I don’t know if I should laugh or cry when I hear politicians in Washington wondering if the number of migrants crossing our southern border has reached the point of “crisis”.
I know there is a crisis. We live it, every day.
By way of introduction, I have been the Sheriff-Elected of Val Verde County, Texas for the past 12 years. Prior to that, I served in the local law enforcement for 30 years, primarily in Val Verde County.
For the record – not that it matters – I am a proud Democrat.
Val Verde County is huge: 3,200 square miles located just east of Big Bend and about 150 miles west of San Antonio. We share 110 border miles with the Mexican state of Coahuila.
In my 42 years here, I have never seen so many migrants risking their lives to cross the Rio Grande as in recent months.
Death and deportation
Our sheriff’s office usually consists of only four patrollers per team – for the 2 million acres and 110 miles of border. It can get overwhelming quite quickly.
POINT: My deputies fished the body of a young Cuban man in the Rio Grande, identifying it by the passport in his pocket. He probably traveled with another person, but that person has not yet arrived.
POINT: Unlike those from Central and South America who surrender in the hope of proving their asylum claim, Mexican nationals are immediately deported at the nearest point of entry and are therefore more likely to ‘escape capture. Earlier this month, a Mexican national was killed when the driver of the vehicle did not yield, overturning the vehicle and ejecting the deceased. A week later, eight Mexican nationals were killed in a high-speed chase that resulted in a head-on collision, leaving two US citizens in critical but stable condition, one being an 11-year-old girl.
POINT: We were called in to retrieve the remains of a Haitian woman, whose body was located on the American side of the river. She was pregnant with twins and her pregnancy was at term. Her husband’s body was found nearby, on the Mexican side.
POINT: Three of my four deputies spent more than half of their working day detaining 54 South Americans who had surrendered. They held the group together until the border patrol arrived, leaving only one deputy to serve the entire county for several hours. During this event, 75% of my resources were used to support the United States Border Patrol.
In addition to the lack of adequate police resources to protect our community given the current situation, we do not have a real transportation system to move these people once they are released by the border patrol.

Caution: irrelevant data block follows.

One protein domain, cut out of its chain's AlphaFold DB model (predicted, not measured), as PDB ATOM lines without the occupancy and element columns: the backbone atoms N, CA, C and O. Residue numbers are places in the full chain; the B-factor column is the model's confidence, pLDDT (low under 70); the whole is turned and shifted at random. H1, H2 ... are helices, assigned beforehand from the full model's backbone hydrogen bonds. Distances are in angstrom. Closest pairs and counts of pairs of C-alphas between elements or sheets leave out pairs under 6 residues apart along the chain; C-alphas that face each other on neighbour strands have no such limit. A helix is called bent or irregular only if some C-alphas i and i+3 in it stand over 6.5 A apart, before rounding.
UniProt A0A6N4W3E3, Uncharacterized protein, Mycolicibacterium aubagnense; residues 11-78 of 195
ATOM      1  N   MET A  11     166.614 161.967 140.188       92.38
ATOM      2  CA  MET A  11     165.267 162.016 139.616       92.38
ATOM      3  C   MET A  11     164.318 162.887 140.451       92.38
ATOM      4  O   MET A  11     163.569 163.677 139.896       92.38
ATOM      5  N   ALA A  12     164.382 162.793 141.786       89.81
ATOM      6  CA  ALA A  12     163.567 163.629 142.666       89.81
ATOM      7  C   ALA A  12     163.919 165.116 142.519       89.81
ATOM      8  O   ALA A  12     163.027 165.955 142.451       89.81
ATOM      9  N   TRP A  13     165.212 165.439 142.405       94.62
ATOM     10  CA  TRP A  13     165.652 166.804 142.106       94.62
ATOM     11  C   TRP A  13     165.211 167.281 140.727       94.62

Obstruction: I am finally done with the filibustering of the Senate. We are running out of time to save democracy.
Our community does not have the transportation infrastructure and resources to house these people overnight if needed. Currently, the city of Del Rio is lending two buildings to a small group of local volunteers where migrants can be fed, cared for and helped to bond with relatives or friends in destinations of their choice. If overnight accommodation is required, the city is forced to manage the area with a police or firefighter, depleting these resources.
This unprecedented migratory tide began days before January 20, when migrants, like everyone else, realized that the United States was on the verge of becoming lax with immigration policy.
If Washington lawmakers could see what I see everyday
Before the start of the year, our assistants would go on the border patrol two or three times a month. Now it happens four or five times a day, 24 hours a day.
I wish I could invite Washington makers to Val Verde County – and not just for a photoshoot.
If they could stay a few days and see the madness and chaos unfolding right now, there would be no more time wasted trying to decide whether the border situation is a “crisis” or not.
Border strategy: Border cruelty is not the same as force or an effective immigration strategy
If they could have seen my assistants removing the body of a full-term pregnant woman from the Rio Grande, perhaps they could put their differences aside.
If they could watch asylum seekers defy the dangerous Rio Grande surf, they would realize that the years of dragging their feet must come to an end.
If they could see not only what my MPs live with on a daily basis, but also what all border communities face on a daily basis, they may put their egos and ambitions aside and find common ground for a comprehensive solution to immigration reform.
Joe Frank Martinez, a Democrat, is the Sheriff-elect of Val Verde County, Texas.
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This article originally appeared on USA TODAY: Frontier Crisis: I’m a Texas Sheriff with 4 MPs patrolling 110 miles